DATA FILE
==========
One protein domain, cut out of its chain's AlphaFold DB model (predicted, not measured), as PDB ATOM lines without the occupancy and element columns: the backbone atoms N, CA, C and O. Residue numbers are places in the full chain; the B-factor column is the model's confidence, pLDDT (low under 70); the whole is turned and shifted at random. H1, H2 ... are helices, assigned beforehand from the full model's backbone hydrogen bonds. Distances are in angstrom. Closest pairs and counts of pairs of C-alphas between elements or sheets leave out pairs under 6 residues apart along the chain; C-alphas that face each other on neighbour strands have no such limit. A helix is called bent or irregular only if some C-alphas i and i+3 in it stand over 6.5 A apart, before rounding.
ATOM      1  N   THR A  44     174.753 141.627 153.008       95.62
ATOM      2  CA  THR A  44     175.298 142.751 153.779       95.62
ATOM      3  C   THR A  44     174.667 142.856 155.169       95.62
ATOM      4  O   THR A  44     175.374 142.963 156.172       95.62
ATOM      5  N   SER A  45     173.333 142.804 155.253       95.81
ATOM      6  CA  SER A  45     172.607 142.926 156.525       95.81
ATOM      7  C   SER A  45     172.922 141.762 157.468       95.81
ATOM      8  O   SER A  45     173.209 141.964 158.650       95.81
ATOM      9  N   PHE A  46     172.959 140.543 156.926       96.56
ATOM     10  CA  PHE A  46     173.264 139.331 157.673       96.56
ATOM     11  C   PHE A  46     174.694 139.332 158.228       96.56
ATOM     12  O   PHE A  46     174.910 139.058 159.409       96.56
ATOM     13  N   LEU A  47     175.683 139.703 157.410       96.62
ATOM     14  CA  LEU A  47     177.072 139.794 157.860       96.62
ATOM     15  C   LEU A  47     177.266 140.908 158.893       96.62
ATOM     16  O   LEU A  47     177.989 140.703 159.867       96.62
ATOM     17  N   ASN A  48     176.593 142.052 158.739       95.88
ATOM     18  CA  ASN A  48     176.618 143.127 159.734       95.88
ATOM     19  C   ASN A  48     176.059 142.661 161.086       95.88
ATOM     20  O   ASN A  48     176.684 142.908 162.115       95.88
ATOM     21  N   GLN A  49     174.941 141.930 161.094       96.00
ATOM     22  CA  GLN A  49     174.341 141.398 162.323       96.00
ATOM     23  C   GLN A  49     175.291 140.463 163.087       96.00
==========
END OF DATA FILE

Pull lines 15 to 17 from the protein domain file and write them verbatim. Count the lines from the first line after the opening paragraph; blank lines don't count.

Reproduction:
ATOM     15  C   LEU A  47     177.266 140.908 158.893       96.62
ATOM     16  O   LEU A  47     177.989 140.703 159.867       96.62
ATOM     17  N   ASN A  48     176.593 142.052 158.739       95.88